media release

AkzoNobel revolutionizes color matching in the vehicle refinishes market

AkzoNobel has launched a revolutionary digital system which allows bodyshops to precisely measure and match the existing color on any area of a vehicle.

The advanced system consists of two key elements: Automatchic Vision – the latest generation of AkzoNobel's hand-held device that digitally analyzes color; and Automatchic Smart Search – color retrieval software that provides the optimum matching color formula.

"Quite simply, we are revolutionizing color matching in the bodyshop," explained Henri Bijsterbosch, Global Manager Digital Color at AkzoNobel's Vehicle Refinishes business. "The compact, hand-held Automatchic Vision device uses the latest digital technology to guarantee precise, reliable measurements of color, including curved parts of a vehicle that are traditionally difficult to read."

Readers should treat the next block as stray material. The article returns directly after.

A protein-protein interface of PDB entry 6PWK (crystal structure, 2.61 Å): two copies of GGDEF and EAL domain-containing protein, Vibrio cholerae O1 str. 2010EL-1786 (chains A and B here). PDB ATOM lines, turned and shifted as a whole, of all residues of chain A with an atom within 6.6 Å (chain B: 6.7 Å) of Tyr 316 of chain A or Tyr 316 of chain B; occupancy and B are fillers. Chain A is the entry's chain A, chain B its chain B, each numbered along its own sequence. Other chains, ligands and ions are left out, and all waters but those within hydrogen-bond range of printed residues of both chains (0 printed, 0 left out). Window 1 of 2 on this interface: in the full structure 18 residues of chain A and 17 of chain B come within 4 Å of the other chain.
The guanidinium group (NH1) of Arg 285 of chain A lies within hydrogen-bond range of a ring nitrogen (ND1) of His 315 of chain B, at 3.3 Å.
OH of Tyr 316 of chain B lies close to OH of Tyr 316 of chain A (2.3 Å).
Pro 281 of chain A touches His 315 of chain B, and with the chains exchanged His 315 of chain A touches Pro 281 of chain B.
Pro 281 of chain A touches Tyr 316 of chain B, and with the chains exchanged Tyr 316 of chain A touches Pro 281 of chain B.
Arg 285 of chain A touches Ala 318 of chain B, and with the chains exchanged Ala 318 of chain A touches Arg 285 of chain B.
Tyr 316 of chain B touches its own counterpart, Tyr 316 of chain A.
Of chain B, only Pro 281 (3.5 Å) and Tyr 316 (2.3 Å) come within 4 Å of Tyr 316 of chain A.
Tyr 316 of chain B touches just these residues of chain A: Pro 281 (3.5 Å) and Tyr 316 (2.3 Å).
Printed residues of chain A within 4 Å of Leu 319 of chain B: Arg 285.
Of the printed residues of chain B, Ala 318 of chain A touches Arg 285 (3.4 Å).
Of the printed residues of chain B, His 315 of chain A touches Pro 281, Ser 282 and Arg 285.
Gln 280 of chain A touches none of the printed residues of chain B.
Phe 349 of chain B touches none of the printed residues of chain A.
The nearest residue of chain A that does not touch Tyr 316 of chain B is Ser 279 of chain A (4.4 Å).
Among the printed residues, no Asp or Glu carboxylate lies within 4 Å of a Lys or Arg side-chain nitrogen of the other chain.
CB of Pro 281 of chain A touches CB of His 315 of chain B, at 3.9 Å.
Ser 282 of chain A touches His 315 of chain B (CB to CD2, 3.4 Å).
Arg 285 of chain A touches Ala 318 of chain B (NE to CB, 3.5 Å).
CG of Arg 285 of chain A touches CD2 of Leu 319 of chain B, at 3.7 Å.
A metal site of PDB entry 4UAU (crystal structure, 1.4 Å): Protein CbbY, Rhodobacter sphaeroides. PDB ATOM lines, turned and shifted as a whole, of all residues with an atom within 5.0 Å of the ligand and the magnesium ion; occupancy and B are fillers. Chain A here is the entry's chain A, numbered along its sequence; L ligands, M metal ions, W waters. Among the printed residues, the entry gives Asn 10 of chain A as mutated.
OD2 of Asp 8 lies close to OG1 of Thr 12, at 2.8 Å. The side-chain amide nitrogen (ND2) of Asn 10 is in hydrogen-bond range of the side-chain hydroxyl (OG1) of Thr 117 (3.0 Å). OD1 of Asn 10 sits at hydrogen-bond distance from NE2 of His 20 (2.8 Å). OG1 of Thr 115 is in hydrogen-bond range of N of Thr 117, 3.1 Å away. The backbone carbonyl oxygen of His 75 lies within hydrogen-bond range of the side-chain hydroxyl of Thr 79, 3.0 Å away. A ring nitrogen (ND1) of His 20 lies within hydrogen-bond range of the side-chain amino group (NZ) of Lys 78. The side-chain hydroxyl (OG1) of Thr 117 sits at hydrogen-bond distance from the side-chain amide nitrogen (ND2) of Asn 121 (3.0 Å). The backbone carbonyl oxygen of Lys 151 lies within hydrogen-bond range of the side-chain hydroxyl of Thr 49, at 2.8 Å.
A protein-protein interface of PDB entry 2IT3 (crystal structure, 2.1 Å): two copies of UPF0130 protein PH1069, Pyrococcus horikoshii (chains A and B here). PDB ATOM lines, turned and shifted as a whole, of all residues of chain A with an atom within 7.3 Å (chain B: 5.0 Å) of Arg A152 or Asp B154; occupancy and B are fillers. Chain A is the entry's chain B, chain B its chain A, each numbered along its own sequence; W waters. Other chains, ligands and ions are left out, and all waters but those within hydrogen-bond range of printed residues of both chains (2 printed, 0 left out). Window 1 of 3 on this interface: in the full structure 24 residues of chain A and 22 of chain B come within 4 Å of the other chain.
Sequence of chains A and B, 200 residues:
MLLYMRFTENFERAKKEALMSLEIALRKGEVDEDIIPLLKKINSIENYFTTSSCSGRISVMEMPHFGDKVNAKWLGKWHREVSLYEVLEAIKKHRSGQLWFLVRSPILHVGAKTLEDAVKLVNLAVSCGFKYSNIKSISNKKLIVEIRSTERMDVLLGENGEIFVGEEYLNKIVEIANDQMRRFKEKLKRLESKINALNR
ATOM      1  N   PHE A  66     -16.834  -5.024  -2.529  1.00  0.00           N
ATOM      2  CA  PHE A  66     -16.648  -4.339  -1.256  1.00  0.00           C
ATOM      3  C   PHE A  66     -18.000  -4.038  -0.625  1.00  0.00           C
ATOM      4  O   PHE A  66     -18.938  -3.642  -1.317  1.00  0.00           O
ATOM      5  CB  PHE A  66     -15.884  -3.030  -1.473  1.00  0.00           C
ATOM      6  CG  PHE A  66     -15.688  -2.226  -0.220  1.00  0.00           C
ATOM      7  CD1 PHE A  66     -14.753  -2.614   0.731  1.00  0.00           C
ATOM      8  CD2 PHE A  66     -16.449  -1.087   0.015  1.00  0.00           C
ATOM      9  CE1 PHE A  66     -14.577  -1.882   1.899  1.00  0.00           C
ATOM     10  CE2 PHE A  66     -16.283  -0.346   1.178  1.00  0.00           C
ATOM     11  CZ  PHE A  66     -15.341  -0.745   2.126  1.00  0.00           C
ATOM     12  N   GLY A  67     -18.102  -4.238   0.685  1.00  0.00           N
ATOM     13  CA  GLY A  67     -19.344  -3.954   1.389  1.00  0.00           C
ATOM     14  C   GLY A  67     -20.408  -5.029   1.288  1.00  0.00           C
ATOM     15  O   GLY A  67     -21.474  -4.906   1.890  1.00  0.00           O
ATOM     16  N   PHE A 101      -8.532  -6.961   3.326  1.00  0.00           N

system is also intuitive and easy to operate, so that only minimal training is needed to achieve accurate measurements quickly. Color readings obtained using Automatchic Vision easily translated into the best matching color formula by the Smart Search software.

"Automatchic is designed to support standard bodyshop processes," added Bijsterbosch. "The software ensures the optimum color match while minimizing paint use, reducing waste and saving valuable time. With colors becoming increasingly difficult to match, Automatchic helps you make an objective choice."

system has been extensively tested with customers and feedback has been extremely positive. "There are fewer mistakes due to the easy, straightforward process," said Vincent Gourdon, Technical Manager at SODIP, a leading French distributor of automotive and industrial coatings.

on the announcement, Simon Parker, Managing Director of AkzoNobel's Vehicle Refinishes business, said: "AkzoNobel color matching tools lead vehicle refinishes. Developing the latest digital technology is another example of our passion for excellence – reducing complexity and making the tools accessible for more people to start working with them."

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